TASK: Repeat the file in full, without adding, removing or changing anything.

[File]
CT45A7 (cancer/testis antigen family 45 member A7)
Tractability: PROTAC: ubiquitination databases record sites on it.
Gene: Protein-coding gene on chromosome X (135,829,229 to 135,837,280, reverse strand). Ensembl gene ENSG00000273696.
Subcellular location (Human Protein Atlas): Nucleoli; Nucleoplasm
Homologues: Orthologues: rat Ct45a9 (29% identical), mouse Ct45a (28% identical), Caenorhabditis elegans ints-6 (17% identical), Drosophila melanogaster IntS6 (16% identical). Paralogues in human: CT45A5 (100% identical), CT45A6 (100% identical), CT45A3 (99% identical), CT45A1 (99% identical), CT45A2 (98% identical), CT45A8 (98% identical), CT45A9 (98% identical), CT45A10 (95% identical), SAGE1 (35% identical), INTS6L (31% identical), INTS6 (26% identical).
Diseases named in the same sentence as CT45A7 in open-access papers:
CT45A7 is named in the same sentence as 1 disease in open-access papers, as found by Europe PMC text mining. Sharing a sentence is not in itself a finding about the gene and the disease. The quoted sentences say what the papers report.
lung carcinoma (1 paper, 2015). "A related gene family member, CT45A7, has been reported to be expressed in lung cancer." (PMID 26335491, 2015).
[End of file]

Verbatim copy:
CT45A7 (cancer/testis antigen family 45 member A7)
Tractability: PROTAC: ubiquitination databases record sites on it.
Gene: Protein-coding gene on chromosome X (135,829,229 to 135,837,280, reverse strand). Ensembl gene ENSG00000273696.
Subcellular location (Human Protein Atlas): Nucleoli; Nucleoplasm
Homologues: Orthologues: rat Ct45a9 (29% identical), mouse Ct45a (28% identical), Caenorhabditis elegans ints-6 (17% identical), Drosophila melanogaster IntS6 (16% identical). Paralogues in human: CT45A5 (100% identical), CT45A6 (100% identical), CT45A3 (99% identical), CT45A1 (99% identical), CT45A2 (98% identical), CT45A8 (98% identical), CT45A9 (98% identical), CT45A10 (95% identical), SAGE1 (35% identical), INTS6L (31% identical), INTS6 (26% identical).
Diseases named in the same sentence as CT45A7 in open-access papers:
CT45A7 is named in the same sentence as 1 disease in open-access papers, as found by Europe PMC text mining. Sharing a sentence is not in itself a finding about the gene and the disease. The quoted sentences say what the papers report.
lung carcinoma (1 paper, 2015). "A related gene family member, CT45A7, has been reported to be expressed in lung cancer." (PMID 26335491, 2015).